Tenex Procedure for Tendonitis, Plantar Fasciitis and Tennis Elbow

Tendon pain and plantar fasciitis can make once-simple movements difficult and hold you back from your favorite activities. When standard therapies aren’t successful, look to the experts at Henry Ford.

We offer leading therapies, like the Tenex procedure. This minimally invasive technique offers lasting tendon pain relief and a quick recovery. One short procedure is often all that’s necessary to get rid of the pain for good.

About minimally invasive tendonitis and plantar fasciitis care

Plantar fasciitis and tendonitis are injuries affecting thick bands of supportive tissue in the foot and near joints throughout the body. Injuries and everyday activities can cause strain, leading to tiny tears and scar tissue in the tendons. The condition worsens over time, causing swelling that makes it difficult to move.

Sometimes a procedure (debridement) is necessary to remove the damaged tissue and repair the tears. Experts at Henry Ford offer the Tenex procedure, which repairs the tissue using tiny incisions and minimally invasive technology. Focused ultrasound beams break down damaged tissue to offer a level of precision that’s not possible with traditional open surgery.

The Tenex Procedure at Henry Ford: Why choose us?

You receive care from board-certified orthopedic and sports medicine specialists. They are experienced in treating all forms of tendonitis with a level of care that helps more patients achieve lasting relief. Eight out of ten Henry Ford patients have an improvement in their symptoms after a Tenex procedure. This is above the national average.

Highlights of our program include:

  • Personalized care: Our orthopedic experts take time to get to know you and your health goals. After performing a thorough evaluation, we confirm your diagnosis and whether a Tenex procedure can help. If minimally invasive debridement is right for you, there’s no rush. You schedule the procedure at a time that works for your busy lifestyle.
  • Quick procedure and recovery: The Tenex procedure takes around 20 minutes. If we are treating a foot issue, you start walking right away with support from a surgical boot. All patients can expect a comfortable recovery with no need for prescription pain medication. Most patients return to their regular activities within a few weeks.
  • Full range of tendonitis treatments: Henry Ford delivers comprehensive tendon pain care starting with standard treatments, such as shoe inserts. We also offer advanced options, like platelet-rich plasma (PRP) injections. Find out more about orthopedic services.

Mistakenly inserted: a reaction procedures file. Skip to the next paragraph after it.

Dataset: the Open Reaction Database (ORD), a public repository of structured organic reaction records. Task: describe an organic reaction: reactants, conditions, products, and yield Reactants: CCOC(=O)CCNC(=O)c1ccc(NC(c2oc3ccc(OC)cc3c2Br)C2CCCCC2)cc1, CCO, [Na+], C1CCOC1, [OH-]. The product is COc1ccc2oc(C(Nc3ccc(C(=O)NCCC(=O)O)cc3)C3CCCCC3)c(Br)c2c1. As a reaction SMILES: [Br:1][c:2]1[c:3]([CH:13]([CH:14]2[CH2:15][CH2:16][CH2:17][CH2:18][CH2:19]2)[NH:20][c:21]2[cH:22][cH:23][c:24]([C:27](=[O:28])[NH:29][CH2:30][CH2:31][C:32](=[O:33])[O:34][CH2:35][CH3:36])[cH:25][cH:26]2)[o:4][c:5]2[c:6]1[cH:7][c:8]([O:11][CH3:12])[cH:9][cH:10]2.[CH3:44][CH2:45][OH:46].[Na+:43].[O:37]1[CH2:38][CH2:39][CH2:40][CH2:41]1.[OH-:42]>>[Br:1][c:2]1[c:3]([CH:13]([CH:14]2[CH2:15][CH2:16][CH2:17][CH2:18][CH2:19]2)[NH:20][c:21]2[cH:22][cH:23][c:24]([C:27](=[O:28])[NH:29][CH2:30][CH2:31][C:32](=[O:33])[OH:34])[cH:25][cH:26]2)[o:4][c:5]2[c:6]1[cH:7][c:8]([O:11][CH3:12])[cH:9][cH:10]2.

Conditions we treat using the Tenex Procedure

We use the Tenex procedure to treat issues affecting the:

  • Achilles tendon, which attaches the calf muscles to the heel bone
  • Brachialis tendon, which enables you to bend your elbow
  • Patellar tendon, which extends from the bottom of the kneecap to the top of the shin bone
  • Plantar fascia, which supports the arch of the foot. Read more about plantar fasciitis or watch a video.
  • Rotator cuff, which also includes muscles that hold the shoulder in place

Minimally invasive debridement for tendon pain: what to expect

With the Tenex procedure, you can achieve lasting pain relief after one short procedure. Learn more about the benefits of minimally invasive orthopedic surgery.

If minimally invasive debridement is right for you, here’s what to expect:

  • You will be awake for the procedure. We give you medication to numb the area. Most people feel gentle pressure, if anything.
  • Surgeons make tiny incisions.
  • We identify diseased tissue using an ultrasound wand applied to the surface of your skin. Ultrasound uses soundwaves to produce images of soft tissue such as fascia and tendons.
  • A minimally invasive debridement device helps them carry out the procedure. The device vibrates rapidly to destroy scar tissue.
  • We remove the scar tissue and close the incision.
  • After the procedure is complete, you go home within an hour.

You’ll need a surgical boot, shoe, sling or crutches in the days following surgery. Within two weeks, you see the surgeon to make sure your recovery is on track. Most people return to regular activities within six to twelve weeks. Physical therapy or other follow-up treatments are not necessary.



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